Friday, 9 March 2007

Ellenborough Nancy: real wild child

Jo emerges, momentarily beaten by Nancy's loopiness, and announces "I'm gonna have to bag her".

Bellevue Bill
From koalawrangler's gallery.
I'm working with Danae in the aviaries this morning. She's been here twice a day, every day, for a week now, so she's an old hand. The aviaries occupy their own small yard which is reached by a gate near the leaf shed. If a koala somehow got out of an aviary while we were cleaning it, the animal would have to negotiate the gate before reaching the outside world. Saying that, I reckon O'Briens Fiona could probably manage to scale it...she's a wiley thing!

Danae has already emptied one of Bellevue Bill's leaf pots. Danae has started feeding Bellevue Bill who seems to enjoy it, although he keeps an eye on me throughout the feed. Cheyne, the hospital supervisor, comes in to do her rounds, clipboard in hand. Before volunteers touch leaf in the aviaries (as well as the smaller yards in yard 10), each one has to be checked and "read" for the details that the koalas themselves can't tell us about their recovery. I go to start cleaning Oceanview Terry's aviary when Jo's voice sounds over the fence "wait! wait! I still need to check the aviaries".

I didn't realise that BOTH the supervisor and a member of the Sydney Uni team needs to examine the koalas' units and yards. Until then, I thought that Cheyne's doing the rounds was enough; but apparently they look for different things. One check they both do every morning is to "read the leaf". This means scrutinising the leaf bunches to see how much each koala has eaten and which type of eucalyptus. This serves at least two purposes: to ensure that the leaf collectors are gathering the kind of leaf the koalas are eating, and to gauge whether the koala is demonstrating a healthy appetite. They also look at how much poo is on the ground ("reading the poo", I suppose) as this contributes to the overall picture of the koala's health. The uni researchers also take poo samples from each koala for testing. Jo is armed with little zip-lock baggies for the purpose. I'm still holding a bunch of leaf from Terry's unit and she makes a quick survey of the bundle and jots down some notes on a clipboard.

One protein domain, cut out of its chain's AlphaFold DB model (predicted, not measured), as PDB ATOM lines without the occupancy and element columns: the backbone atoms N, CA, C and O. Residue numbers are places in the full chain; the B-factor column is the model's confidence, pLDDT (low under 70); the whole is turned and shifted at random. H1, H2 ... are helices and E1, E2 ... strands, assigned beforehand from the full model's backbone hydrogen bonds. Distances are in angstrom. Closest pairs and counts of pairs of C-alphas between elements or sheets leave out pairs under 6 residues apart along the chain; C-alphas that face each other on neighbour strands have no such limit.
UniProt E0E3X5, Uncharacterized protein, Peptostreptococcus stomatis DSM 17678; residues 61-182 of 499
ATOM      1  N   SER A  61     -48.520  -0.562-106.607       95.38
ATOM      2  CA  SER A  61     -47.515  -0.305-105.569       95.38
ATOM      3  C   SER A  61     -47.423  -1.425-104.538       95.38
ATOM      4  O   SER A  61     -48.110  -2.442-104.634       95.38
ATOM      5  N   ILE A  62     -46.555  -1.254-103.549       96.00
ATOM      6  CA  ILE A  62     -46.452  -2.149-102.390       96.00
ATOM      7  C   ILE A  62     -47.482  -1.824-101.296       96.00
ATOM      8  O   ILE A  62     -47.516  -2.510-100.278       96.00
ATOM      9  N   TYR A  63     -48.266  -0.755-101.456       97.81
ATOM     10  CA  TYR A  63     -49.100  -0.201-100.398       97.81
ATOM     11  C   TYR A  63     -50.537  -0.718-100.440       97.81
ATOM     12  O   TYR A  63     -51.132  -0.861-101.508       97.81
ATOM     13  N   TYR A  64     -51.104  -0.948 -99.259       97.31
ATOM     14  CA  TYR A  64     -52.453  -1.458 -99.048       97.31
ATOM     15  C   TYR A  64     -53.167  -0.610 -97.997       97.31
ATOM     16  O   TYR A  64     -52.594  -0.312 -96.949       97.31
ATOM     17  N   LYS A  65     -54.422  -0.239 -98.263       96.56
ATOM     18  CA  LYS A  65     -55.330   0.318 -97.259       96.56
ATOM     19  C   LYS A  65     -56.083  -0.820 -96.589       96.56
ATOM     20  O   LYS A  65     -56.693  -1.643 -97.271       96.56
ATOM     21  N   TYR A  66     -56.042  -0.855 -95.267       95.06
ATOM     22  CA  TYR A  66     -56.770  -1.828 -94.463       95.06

We're now free to carry on cleaning. Oceanview Terry is fast asleep under an arc of leaf so I empty the other pot, roll up the damp newspaper and replenish his dirt and water. There's no towel to change so it's a quick turnaround. There are some French tourists visiting the hospital so Danae pauses to give them some info about the hospital in their native tongue. The French is punctuated by the odd English word or expression. I hear "wet bottom" a couple of times, describing the ailment commonly suffered by koalas affected by Chlamydia. I wonder why Danae wouldn't have translated the term into French somehow, maybe derrière mouillé?

The new leaf is still not ready so I brave Ellenborough Nancy's aviary. She's sitting quietly down on end of her gunyah, so I gradually cut the old towel off the other end and sneak the clean towel on. With other koalas you can gently prod them to vacate the dirty end in order to replace the towel there. Not with Nancy. She's too much of a wild-thing. I keep thinking she must have been named after that other wild-child, Nancy Spungen, girlfriend to Sid Vicious of Sex Pistols fame.

Nancy decides she's going to climb down to the ground. I work as fast as I can to tie on the towel to the rest of the gunyah. I unravel the second new towel and wonder if she'll snatch at it like a rag to a bull as she did last time. Fortunately she's more interested in leaning up against the door and peering outside. All the while I'm tying the new towel on, I'm shooting her glances; her extra-wildness makes her unpredictable so she's not a koala you want to turn your back on.

Ellenborough Nancy
Ellenborough Nancy
From koalawrangler's gallery.

Jo turns up again, with more medication for the koalas. Both the boys take treat her entrance with stoicism. Danae and I hold our breath as Jo goes in to medicate Nancy. Nancy's aviary faces the joey yard, so we can't see what's going on in there from outside. Jo emerges, momentarily beaten by Nancy's loopiness, and announces "I'm gonna have to bag her": bagging a koala for treatment often lessens their distress. She returns with said bag (each outdoor koala has their own dedicated bag kept in a named compartment in the treatment room) and slips Nancy inside. We can still see her wriggling about under the canvas.